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Mental health impact among hospital staff in the aftermath of the Nice 2016 terror attack: the ECHOS de Nice study

Abstract : Background: The Nice terror attack of July 14, 2016 resulted in 84 deaths and 434 injured, with many hospital staff exposed to the attack, either as bystanders on site at the time of the attack ('bystander exposure') who may or may not have provided care to attack victims subsequently, or as care providers to victims only ('professional exposure only'). The objective of this study is to describe the impact on mental health among hospital staff by category of exposure with a particular focus on those with 'professional exposure only', and to assess their use of psychological support resources. Method: An observational, cross-sectional, multicenter study conducted from 06/20/2017 to 10/31/2017 among all staff of two healthcare institutions in Nice, using a web questionnaire. Collected data included social, demographic and professional characteristics; trauma exposure category ('bystanders to the attack'; 'professional exposure only'; 'unexposed'); indicators of psychological impact (Hospital Anxiety and Depression Scale); PTSD (PCL-5) level; support sought. Responders could enter open comments in each section of the questionnaire, which were processed by inductive analysis. Results: 804 staff members' questionnaires were analysed. Among responding staff, 488 were exposed (61%): 203 were 'bystanders to the attack', 285 had 'professional exposure only'. The staff with 'professional exposure only' reported anxiety (13.2%), depression (4.6%), suicidal thoughts (5.5%); rates of full PTSD was 9.4% and of partial PTSD, 17.7%. Multivariate analysis in the 'professional exposure only' category showed that the following characteristics were associated with full or partial PTSD: female gender (OR = 2.79; 95% CI = 1.19-6.56, p = 0.019); social isolation (OR = 3.80; 95% CI = 1.30-11.16, p = 0.015); having been confronted with an unfamiliar task (OR = 3.04; 95% CI = 1.18-7.85; p = 0.022). Lastly, 70.6% of the staff with 'professional exposure only' with full PTSD did not seek psychological support. Conclusion: Despite a significant impact on mental health, few staff with 'professional exposure only' sought psychological support. Robust prevention and follow-up programs must be developed for hospital staff, in order to manage the health hazards they face when exposed to exceptional health-related events such as mass terror attacks.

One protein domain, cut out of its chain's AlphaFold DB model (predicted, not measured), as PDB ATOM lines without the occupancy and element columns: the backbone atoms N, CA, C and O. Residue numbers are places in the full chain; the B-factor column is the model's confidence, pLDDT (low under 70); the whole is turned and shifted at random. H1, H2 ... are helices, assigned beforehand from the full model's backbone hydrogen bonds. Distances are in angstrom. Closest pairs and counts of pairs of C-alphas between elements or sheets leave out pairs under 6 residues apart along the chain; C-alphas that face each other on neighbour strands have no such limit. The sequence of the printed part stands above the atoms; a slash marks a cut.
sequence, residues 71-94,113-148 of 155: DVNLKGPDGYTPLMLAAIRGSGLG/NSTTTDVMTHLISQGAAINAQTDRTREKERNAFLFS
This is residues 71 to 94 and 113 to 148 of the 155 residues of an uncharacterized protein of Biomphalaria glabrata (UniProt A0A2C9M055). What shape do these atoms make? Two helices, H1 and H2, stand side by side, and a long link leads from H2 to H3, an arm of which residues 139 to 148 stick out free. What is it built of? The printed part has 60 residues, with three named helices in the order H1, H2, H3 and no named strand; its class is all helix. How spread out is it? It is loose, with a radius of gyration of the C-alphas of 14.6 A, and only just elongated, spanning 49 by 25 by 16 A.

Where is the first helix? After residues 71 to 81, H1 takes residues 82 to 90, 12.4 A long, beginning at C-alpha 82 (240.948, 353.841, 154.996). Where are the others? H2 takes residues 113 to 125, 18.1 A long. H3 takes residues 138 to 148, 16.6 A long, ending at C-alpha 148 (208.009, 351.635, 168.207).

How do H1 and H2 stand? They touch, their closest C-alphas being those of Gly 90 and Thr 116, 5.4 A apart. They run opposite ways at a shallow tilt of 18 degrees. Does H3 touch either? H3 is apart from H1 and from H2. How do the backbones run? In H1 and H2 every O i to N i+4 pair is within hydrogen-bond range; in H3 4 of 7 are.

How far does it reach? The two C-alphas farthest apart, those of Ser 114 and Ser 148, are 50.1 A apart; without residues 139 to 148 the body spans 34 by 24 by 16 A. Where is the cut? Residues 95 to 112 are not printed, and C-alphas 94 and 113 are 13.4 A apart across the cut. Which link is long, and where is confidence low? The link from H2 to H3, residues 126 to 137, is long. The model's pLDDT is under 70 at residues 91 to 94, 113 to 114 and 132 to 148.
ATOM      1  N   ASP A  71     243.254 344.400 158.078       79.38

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Submitted on : Tuesday, July 13, 2021 - 9:57:55 AM
Last modification on : Thursday, September 2, 2021 - 9:08:50 AM

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Laurence Bentz, Stéphanie Vandentorren, Roxane Fabre, Jeremy Bride, Philippe Pirard, et al.. Mental health impact among hospital staff in the aftermath of the Nice 2016 terror attack: the ECHOS de Nice study. BMC Public Health, BioMed Central, 2021, 21 (1), pp.1372. ⟨10.1186/s12889-021-11438-9⟩. ⟨hal-03285097⟩

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